We are especially constrained in Z travel with the mill. Below is an illustration of the part in the fixture, and the tight clearance that occurs during tool change. It is not coincidental but a result of much optimization. As we say, clearance is clearance.

There are quite a few tricks necessary to keep things from crashing into each other. It's complicated by the fact that we're tapping threads into steel, which is prone to breaking taps and getting them stuck. This actually happened here so I reverted to the strategy of starting the treads in the machine to make sure they're perfectly straight, then finishing them by hand later. Fortunately we were able to save the part.

The horizontal ops are less scary but equally challenging, since the drilled hole needs to be perpendicular to the milled slot.

Machining more mundane parts afterwards is a relief of sorts. Almost vacation-like :) And then it's done.

Some might notice that there are actually three kinds of shafts in the picture - large CV, medium CV and no CV. Subsequent parts we produce will have material sized appropriately and will significantly reduce the machining time, but since the mix actually changed mid-stream on this batch, we started them all as full billets. Yes, we recycle the chips. No, we don't get anything worth mentioning for them, it's more for the environment than any financial incentive.

Like all our upright designs, the GTC has a large degree of modularity and we can accommodate a wide mix of geometries, CV joints and brake packages. The two current GTC customers are very different - one is an LMP style endurance racer powered by new generation Hartley V8, the other is the Envate Hypercar. The endurance guys are using AP Racing brakes:

The Enviate uses an even bigger Stoptech setup with carbon rotors. I'll post some pictures when I have them.

Keep in mind that the same upright will work on the D2 as well, with some suspension arm changes. If you have a build that could use them, let us know (we can do standard Corvette or 5x114.3 bolt pattern if centerlock is not necessary, at significantly reduced cost). And, the parts we've devleoped can be used to make a Corvette centerlock kit - HRE and Jongbloed can make the wheels to work with it.


5/9/17 Work continues at a crazy pace. The Twin-turbo D2 is currently the most time-critical but there are several other items that are just as urgent. One of the biggest challenges with the D2TT is the packaging - getting everything to fit in a way that is efficient and will work.

As a bit of background, our goals for the system are quite different from most twin-turbo LS builds. While it's possible to get well over 1,000hp we're looking for 'only' 700 or so at the crank The catch is that we want to see that at 14,000 foot altitude and have instant spool-up for clean corner exits at Pikes Peak. So we've chosen smaller turbos than you'd normally see - GTX2867R. Each is good for up to 480hp so between the two of them, 700hp is still pretty mild. It's actually the same turbo we use on the Hayabusa-powered D4s and total gas flow is very similar - 1.4L 10K RPM vs 3.1L at 6.5K RPM for each half of the LS motor. And at altitude the operating point is right in the peak efficiency island on the compressor map.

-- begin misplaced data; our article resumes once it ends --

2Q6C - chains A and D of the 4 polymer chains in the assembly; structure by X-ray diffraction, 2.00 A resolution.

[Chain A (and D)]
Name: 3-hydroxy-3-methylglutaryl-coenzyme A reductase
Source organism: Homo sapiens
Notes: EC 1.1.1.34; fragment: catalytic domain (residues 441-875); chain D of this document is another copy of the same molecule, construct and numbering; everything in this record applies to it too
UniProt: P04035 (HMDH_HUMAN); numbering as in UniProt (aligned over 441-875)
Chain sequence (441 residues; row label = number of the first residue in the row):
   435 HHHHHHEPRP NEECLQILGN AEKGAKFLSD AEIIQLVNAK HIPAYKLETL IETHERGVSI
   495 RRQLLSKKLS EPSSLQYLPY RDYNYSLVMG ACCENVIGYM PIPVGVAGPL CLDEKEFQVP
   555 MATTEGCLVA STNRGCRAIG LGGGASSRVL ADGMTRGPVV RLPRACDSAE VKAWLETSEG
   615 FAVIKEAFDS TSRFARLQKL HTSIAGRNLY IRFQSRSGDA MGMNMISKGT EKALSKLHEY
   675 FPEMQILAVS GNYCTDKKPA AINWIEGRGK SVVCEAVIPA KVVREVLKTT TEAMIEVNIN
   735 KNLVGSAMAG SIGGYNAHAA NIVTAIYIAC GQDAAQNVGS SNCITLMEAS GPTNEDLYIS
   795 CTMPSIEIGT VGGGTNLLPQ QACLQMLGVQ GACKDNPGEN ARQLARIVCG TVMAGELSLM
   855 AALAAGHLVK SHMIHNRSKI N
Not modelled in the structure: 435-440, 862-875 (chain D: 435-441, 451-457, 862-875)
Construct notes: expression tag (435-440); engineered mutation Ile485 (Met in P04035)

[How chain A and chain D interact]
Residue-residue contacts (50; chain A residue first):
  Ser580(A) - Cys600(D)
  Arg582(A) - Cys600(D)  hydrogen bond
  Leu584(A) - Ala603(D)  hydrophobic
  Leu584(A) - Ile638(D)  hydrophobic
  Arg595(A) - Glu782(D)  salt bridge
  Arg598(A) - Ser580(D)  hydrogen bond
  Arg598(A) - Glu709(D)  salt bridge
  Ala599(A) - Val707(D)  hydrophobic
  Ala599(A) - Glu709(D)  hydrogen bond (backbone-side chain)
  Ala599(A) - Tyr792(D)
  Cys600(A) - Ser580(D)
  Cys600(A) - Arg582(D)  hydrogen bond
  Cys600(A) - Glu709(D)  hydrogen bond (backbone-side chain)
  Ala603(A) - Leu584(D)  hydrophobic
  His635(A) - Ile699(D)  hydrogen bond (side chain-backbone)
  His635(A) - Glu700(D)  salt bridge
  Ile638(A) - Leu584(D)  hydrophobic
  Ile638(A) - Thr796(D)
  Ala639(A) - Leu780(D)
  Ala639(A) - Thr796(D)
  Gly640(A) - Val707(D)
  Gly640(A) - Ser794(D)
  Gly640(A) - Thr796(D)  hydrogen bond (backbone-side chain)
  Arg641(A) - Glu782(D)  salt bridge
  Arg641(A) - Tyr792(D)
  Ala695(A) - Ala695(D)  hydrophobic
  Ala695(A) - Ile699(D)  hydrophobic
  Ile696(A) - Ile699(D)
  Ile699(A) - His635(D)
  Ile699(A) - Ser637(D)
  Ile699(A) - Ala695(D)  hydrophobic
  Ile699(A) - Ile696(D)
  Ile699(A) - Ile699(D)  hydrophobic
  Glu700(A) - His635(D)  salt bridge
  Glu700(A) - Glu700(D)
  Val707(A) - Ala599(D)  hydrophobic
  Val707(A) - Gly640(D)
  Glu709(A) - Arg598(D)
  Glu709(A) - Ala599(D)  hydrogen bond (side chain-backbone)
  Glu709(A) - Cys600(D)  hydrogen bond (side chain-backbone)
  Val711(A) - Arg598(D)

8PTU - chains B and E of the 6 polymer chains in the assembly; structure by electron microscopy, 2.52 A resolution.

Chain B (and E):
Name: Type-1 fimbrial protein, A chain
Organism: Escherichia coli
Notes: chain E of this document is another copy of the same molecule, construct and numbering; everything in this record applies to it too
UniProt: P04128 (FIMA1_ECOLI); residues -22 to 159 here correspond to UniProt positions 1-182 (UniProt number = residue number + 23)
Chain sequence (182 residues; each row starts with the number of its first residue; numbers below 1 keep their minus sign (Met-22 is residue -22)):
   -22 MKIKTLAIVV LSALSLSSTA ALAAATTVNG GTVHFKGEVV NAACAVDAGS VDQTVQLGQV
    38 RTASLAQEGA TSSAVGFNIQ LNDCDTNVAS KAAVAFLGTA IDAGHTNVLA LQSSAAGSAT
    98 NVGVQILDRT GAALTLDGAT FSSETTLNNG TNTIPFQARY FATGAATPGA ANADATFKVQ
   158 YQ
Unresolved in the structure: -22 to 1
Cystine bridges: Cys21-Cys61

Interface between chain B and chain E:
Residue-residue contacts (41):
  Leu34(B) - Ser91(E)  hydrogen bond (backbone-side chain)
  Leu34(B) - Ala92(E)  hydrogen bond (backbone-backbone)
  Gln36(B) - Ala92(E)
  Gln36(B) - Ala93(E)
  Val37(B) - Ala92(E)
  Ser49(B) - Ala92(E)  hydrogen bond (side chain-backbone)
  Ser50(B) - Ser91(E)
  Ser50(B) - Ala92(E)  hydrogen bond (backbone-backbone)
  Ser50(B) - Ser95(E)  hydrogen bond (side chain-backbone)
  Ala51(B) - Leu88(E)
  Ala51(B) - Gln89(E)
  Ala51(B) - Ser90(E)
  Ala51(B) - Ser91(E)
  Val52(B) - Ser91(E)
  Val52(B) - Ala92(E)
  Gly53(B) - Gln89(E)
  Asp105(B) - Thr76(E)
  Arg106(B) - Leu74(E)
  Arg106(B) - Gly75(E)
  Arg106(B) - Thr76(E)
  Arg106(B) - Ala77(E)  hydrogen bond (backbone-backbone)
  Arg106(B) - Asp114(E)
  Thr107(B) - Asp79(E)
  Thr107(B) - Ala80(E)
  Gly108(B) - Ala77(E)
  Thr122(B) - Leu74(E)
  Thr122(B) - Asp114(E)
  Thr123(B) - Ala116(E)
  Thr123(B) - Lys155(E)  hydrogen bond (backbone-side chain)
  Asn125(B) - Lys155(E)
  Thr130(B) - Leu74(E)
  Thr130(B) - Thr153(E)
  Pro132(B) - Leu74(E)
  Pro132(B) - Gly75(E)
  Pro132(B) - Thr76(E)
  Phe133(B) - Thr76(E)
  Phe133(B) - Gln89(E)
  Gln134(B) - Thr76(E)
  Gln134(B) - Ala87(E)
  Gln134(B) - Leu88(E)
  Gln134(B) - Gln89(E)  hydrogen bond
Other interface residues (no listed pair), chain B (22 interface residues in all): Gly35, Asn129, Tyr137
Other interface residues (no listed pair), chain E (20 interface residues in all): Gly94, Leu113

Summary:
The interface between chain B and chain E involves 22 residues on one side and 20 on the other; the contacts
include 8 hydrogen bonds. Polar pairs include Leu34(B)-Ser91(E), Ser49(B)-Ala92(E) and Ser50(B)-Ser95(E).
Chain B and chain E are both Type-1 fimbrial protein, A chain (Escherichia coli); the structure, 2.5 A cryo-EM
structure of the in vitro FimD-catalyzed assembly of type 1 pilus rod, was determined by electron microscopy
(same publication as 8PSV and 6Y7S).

As an added twist, another goal was to make the system retrofittable to existing cars. We wanted to maintain MAF operation and original cold air intake location behind the driver's seat. The intake and exhaust plumbing compete for space with cooling system, oil systems for engine and gearbox, wiring and a few other bits.

The various manifolds are a challenge but I'm fortunate to be able to call on Mark's and Tristan's fabricating skills. If I can CAD it, most likely they can build it. Here's a test fit with the water plumbing in place.

Everything has to be fitted, marked up, then taken out and modified. A few times. But now the intercoolers are mounted, all the manifolds are welded, and it's down to finishing the various systems and integratng them with electricals. Then comes heat shielding - that will be its own challenge.

The car is looking more complete by the hour.

There is still a lot we are having to figure out on the fly. For example, the Mendeola S5R transmission is unique in having two shift actuators - one for forward gears, and a separate one for reverse. The forward stuff will be actuated by electronic paddle shift, the reverse will be manual. So all the mounts and even the reverse selector lever had to be designed and made.

This is where having CNC equipment really pays off. I can go from idea to part in 3-4 hours, even on a weekend, with the only direct cost being the material. It would take twice as long to 3D print a prototype.

But, 3D printing has its place in what we do. We recently had our industrial design intern Maika start his summer term with us, and his first project was finalizing the design for D2 turn signal housings. After that was done, Jay 3D printed the parts. Maika is now incorporating the pieces into the original bodywork patterns. Once that is completed we'll make dedicated molds just for the housings, which we can then make in carbon or fiberglass.

Exactly how the actual lights will be implemented is still subject to some experimentation.

Maika's other current project is the new D2 interior. It's a very complex 3D puzzle with many simultaneous (and occasionally conflicting) requirements. He's already making good progress.

These are still concepts but we're narrowing it down rapidly. One key design parameter is modularity so that we can precisely tailor a configuration to customer preference.